It is an irony that as the secular condemnation of the ransacking of Maqbool Fida Husain’s Mumbai residence reaches a crescendo, saner voices in the Muslim community are being edged out of the debate. As self-styled liberals and defenders of artistic freedom jostle for centrespace in what could have been an appropriate occasion for introspection on the parameters of artistic liberty and creativity, few have noticed that orthodox, conservative elements within the Muslim community have quietly distanced themselves from the controversy.
So, as with most disputes in India, this too is an intra-Hindu affair. The pretense that Husain is being unfairly singled out for attack by illiberal fanatics merely because he is a Muslim has mercifully ended, because saner elements in the minority community have refused to take the bait. If my memory serves me right, not a single Muslim of status has, to date, risen to the defense of the beleaguered artist on this issue. Their silence is eloquent.
But even as we ponder the reasons for their reticence, we would do well to consider why Tahir Mehmood, chairman of the Minorities Commission, went out of his way to address himself to an issue that does not fall within the Commission’s ambit. Strongly condemning Husain’s depictions of Hindu gods as un-Islamic, unconstitutional and “immoral”, Mehmood asserted that his faith did not justify “indecent art hurting religious sentiments.” For good measure, he added that the Constitution does not sanction unbridled freedom of expression.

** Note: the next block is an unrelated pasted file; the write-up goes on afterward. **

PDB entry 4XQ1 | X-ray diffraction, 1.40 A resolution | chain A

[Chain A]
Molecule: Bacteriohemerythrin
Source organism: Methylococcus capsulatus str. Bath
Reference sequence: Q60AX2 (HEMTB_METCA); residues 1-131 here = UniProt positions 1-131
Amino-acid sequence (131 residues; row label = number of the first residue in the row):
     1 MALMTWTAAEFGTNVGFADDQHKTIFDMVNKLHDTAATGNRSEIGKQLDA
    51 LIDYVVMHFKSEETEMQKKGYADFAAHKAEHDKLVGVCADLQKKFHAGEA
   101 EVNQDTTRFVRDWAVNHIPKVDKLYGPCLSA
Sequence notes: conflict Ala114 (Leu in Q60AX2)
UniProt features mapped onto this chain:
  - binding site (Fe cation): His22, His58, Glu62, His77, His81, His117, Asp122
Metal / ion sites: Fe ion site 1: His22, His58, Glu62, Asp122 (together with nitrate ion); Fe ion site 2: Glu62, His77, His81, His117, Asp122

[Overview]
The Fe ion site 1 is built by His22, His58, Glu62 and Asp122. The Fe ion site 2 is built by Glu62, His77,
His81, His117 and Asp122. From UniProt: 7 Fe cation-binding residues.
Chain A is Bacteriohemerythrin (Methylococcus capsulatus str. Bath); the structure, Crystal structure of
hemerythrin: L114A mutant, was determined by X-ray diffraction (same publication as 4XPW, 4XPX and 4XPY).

The merit of Mehmood’s criticism is that he has attacked Husain on ground on which secularists dare not defend him. After all, those who demanded the banning of “The Satanic Verses” because it blasphemed the Prophet and hurt Muslim sensibilities, cannot today argue against those who themselves speak in the name of the faith. Mehmood has thus focussed the spotlight on the phony posturing that goes in the name of secularism, freedom, and tolerance today.
What, for instance, do artists mean by freedom of conscience, and how legitimate is their demand for tolerance and secular privileges if they deliberately tamper with the sacred? I am also curious to know if an artist can claim to be “secular” if he repeatedly dabbles in religious themes, whether provocative or otherwise? In the present case, there is an interesting religious aside to the controversy, though this has not yet emerged, which is that, if the Muslim clergy decides to impose a ban on the faithful making depictions of the human or divine form (a prohibition that already exists in Islam), would our “secular” friends dare rush to the defence of freedom of conscience, artistic freedom, etc? I think not.
Let us consider the controversial painting itself, and the reasons for Mehmood’s strong views about it. Since most of Husain’s defenders have simply brushed the issue of its intrinsic merit aside, I think this would be the appropriate place to begin our assessment of the impugned work. It is true that the lithograph was made a good two decades ago, but pray, what exactly is its theme?
I have seen a picture of the offending piece in a Hindi daily from Maharashtra. It is not just that Sita is depicted nude, as in the previous controversy over the goddess Saraswati; it is much more. Briefly, it shows a largo monkey (Hanuman) with a long tail, on which a naked Sita is seated, clinging to the tail, with her back to the monkey. The phallic symbolism of the work is obvious, and an artist of Husain’s stature cannot claim either ignorance or innocence on this score.